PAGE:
Tuesday, March 26 2019



Dealing with Seasonal Allergies



Runny nose, congestion, itchy red eyes, sneezing - yep, it’s allergy season again, and while seasonal allergies may seem like no big deal to some, for sufferers, allergy symptoms can severely interfere with everyday life and the enjoyment of activities, especially outdoors. For those with allergies, symptoms consist of sneezing, itchy, red, or watery eyes, sinus congestion, and sore, itchy, or scratchy throat, and may also include itchy skin, rashes, and difficulty breathing in more severe cases.

Allergies are caused by exposure to one or more allergens, most commonly dust, pollen, mold, or pet dander. Allergies are an immune disorder in which the body responds to an offending substance by releasing histamines, which, in turn, cause the dreaded sneezing, itchy, stuffy faced, miserable symptoms that are the trademark of an allergy sufferer.

Although allergies cannot easily be cured, there are several ways to find allergy symptom relief. The most common allergy solutions involve over-the-counter or prescription medication, which come in pill form, as well as nasal sprays, liquids, and eye drops. These medications work by limiting your body’s histamine response to allergens, thereby decreasing allergy symptoms. In addition to medications, there are several home allergy remedies that can provide natural allergy relief. Irrigating the nasal passages with saline solution or with the use of a neti pot, for example, or drinking peppermint tea (it helps clear sinuses and soothes irritated mucous membranes) can provide medication-free allergy relief to sufferers who prefer a more natural approach to dealing with their seasonal allergies.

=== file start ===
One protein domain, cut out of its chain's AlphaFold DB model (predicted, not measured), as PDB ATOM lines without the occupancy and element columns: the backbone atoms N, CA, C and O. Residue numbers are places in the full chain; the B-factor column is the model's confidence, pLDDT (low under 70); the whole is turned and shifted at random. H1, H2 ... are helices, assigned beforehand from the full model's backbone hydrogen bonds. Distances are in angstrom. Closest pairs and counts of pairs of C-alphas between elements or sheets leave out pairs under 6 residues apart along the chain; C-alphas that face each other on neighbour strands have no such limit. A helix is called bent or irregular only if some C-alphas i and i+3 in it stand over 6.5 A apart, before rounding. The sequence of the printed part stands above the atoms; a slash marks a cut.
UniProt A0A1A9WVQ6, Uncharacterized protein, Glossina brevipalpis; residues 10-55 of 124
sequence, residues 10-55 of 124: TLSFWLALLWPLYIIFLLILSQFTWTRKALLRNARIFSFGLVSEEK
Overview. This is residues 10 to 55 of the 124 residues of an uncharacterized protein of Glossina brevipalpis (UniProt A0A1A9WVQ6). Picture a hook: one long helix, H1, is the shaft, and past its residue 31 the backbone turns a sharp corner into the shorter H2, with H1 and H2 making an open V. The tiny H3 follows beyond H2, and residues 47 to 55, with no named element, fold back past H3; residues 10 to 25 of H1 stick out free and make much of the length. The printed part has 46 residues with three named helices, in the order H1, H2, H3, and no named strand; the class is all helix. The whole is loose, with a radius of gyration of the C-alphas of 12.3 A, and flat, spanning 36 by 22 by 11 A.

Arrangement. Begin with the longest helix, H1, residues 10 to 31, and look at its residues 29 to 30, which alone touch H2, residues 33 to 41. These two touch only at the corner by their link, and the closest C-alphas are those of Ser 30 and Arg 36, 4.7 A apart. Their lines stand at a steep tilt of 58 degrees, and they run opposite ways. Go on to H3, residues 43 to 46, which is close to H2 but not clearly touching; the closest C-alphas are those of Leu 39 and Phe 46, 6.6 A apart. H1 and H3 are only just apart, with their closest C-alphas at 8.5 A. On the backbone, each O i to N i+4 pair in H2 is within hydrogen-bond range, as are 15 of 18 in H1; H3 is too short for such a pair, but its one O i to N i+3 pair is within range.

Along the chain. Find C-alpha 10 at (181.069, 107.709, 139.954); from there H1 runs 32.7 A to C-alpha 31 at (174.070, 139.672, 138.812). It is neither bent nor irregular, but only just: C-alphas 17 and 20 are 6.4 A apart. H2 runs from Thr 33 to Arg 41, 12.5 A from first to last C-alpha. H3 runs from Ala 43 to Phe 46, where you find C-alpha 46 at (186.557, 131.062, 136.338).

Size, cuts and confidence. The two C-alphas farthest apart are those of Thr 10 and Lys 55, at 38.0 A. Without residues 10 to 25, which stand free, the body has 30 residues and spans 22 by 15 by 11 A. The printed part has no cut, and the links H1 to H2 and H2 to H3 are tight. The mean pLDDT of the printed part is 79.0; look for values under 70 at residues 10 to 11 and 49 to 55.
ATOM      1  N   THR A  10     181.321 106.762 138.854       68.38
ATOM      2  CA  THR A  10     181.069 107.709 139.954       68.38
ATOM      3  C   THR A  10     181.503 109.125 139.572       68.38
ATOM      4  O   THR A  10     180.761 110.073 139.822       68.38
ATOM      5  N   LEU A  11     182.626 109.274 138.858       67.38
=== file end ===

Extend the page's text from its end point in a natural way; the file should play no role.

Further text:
Another option to help with allergies is to receive allergy shots (known as immunotherapy) on a regular basis. This consists of getting regular, small injected doses of the known allergen, in an attempt to help your body adjust to the presence of the allergen. In other words, if you’re allergic to pollen, you’d get small doses of pollen injected under your skin to help build up your immunity, and eventually (hopefully) reduce your allergy to a slightly-irritating nuisance rather than a near-debilitating issue. Depending on your body’s response, the injections will need to be repeated on a regular basis for up to 3-5 years. Prior to allergy shots, however, you will need to undergo allergen testing, which is performed in much the same way as the shots (a small amount of different allergens is placed under the skin to determine which causes a reaction).

Regardless of how you choose to deal with your seasonal allergy symptoms, practicing clean living can greatly reduce symptoms and help lessen allergies overall. Keeping carpets and upholstery clean (or doing without carpet altogether), using a dehumidifier, dusting regularly, and keeping pets bathed and well-groomed, will all help to decrease your exposure to those dreaded allergens.